If there’s one thing I want to make clear, it’s that the Chicago chapter of the Vespa Club of America is for everyone. Sure, this chapter is built around our love of scooters, but the whole point is to make friends, build relationships, and chase dreams.
To quote James Michael Cooper,
…it isn’t the bikes, is it? It’s the people!
I mean, sure, Jimmy was on a lot of pills, and he was basically a wound-up mod elitist calling “rockers” dirtbags, but if you take it totally out of context, as I do, he was saying that it doesn’t matter at all what bike you ride. Yes, the international Vespa Club infrastructure (being run by Piaggio) is generally Vespa-only, but here in this corner of the world, you’re lucky to come across anyone on two wheels, let alone a scooter, let alone a Vespa, so we’re happy to include everyone. “Vespa” is right there in the name of the club, and will always be our first love, but what Piaggio & C. SpA doesn’t seem to understand — in the United States, anyway— is that in the 25 years I’ve been riding Vespas, (including before Vespa returned to the U.S.) I’ve seen countless folks enter the ‘scooter scene’ on other marques, and eventually end up on a Vespa. (Also, to my personal delight, a lot of modern riders end up on vintage bikes!). Others don’t, and that’s cool. Other marques have plenty to offer. All that said — long story short — we’re doing the Lord’s work here, and our Lord is Corradino D’Ascanio. A high road lifts all scooters.
So I’ll say it again: this four-year-old chapter of this 31-year-old club celebrating a 76-year-old marque welcomes all, young and old, vintage and modern, manual and automatic, and everything in between. We’re all friends of the Vespa. And we’re always on the lookout for more Chicago scooterists.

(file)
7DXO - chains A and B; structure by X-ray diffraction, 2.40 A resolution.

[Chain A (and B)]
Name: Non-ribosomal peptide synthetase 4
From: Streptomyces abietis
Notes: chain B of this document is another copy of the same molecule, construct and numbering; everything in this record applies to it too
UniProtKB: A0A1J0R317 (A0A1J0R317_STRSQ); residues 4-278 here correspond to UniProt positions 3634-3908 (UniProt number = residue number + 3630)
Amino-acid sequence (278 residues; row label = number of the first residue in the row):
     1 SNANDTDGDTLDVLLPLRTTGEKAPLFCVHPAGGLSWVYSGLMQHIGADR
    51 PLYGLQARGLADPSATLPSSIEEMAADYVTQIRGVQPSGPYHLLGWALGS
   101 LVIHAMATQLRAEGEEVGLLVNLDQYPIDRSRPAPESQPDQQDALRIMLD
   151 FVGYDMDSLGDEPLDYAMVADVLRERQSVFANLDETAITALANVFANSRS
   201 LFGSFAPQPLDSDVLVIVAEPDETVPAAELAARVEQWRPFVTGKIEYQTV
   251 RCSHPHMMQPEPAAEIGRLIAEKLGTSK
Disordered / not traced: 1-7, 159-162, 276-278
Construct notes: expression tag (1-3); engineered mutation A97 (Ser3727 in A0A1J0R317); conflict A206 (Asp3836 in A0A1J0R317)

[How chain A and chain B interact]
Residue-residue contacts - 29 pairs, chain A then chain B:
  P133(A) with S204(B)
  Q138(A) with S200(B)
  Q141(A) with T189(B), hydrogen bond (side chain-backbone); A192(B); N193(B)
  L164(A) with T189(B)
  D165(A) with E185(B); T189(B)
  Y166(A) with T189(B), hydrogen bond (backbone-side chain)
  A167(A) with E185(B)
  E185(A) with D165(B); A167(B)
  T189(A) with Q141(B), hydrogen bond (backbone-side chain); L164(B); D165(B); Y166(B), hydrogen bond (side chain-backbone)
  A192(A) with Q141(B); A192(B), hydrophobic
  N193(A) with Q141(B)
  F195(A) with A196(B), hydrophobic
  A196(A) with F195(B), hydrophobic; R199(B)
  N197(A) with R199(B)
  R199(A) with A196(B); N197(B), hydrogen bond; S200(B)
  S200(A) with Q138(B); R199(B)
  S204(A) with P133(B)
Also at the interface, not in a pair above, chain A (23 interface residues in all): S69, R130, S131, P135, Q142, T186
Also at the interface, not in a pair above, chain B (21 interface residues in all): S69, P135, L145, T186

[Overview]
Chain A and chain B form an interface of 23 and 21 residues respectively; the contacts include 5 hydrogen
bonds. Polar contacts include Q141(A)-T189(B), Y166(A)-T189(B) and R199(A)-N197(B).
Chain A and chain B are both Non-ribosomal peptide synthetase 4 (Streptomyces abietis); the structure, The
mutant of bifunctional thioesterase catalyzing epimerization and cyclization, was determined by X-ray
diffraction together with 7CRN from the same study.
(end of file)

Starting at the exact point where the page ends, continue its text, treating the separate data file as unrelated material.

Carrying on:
To that end, it seemed prudent to make a card to leave tucked into the windscreen or under the seat strap of scooters we see in the wild. And after agonizing over a catchy headline for a few months, I finally settled on “Scootering is better with friends.” Because it is! Riding alone is great, and a Vespa always turns heads, but having a network of other riders around the city to ride and socialize with is a whole different experience.
Next, we needed artwork. I figured it was important to show a vintage and a modern Vespa displaying our club banners, and a couple members, so on our ride to Highland Park last September, I asked Phil and Christine to pose with a couple bikes for reference. Then MK and I worked together on the illustration, I mostly drew the bikes and they mostly drew the bodies. They gave me a few random heads to choose from, so I kept Christine’s, but for some reason this other guy spoke to me, so Phil’s head got replaced in the final cut (sorry!)
Once the drawing and text were nailed down, I designed the card in Adobe Illustrator, and ordered 3-color printing plates for a letterpress-printed postcard. Did I mention I have a vintage printing press? It’s a Chandler and Price Model N, from 1964, about the same age as my scooter. My friend and I bought it at auction a couple years ago and I started a small printing business, Midwest Ephemera.
I had some French Kraft-Tone Chipboard left over from another print job, so i mixed up some ink and got to work. I printed 300 cards; light blue first, then the brown with a slightly deeper impression, then the red with a good noticeable deboss. Three colors on 300 cards was 900 hand-fed impressions on the press, which took a few hours of printing.
I’m very happy with how they turned out, hopefully they’ll stand out more than a full-color glossy card from an internet printer, and at least a few recipients will reach out and join us for some rides this summer, and eventually end up joining the club and becoming another of the many longtime friends we’ve all met through scootering.
If Piaggio USA gets a few sales out of the deal, that’s gravy, but that’s not why we’re here, ha!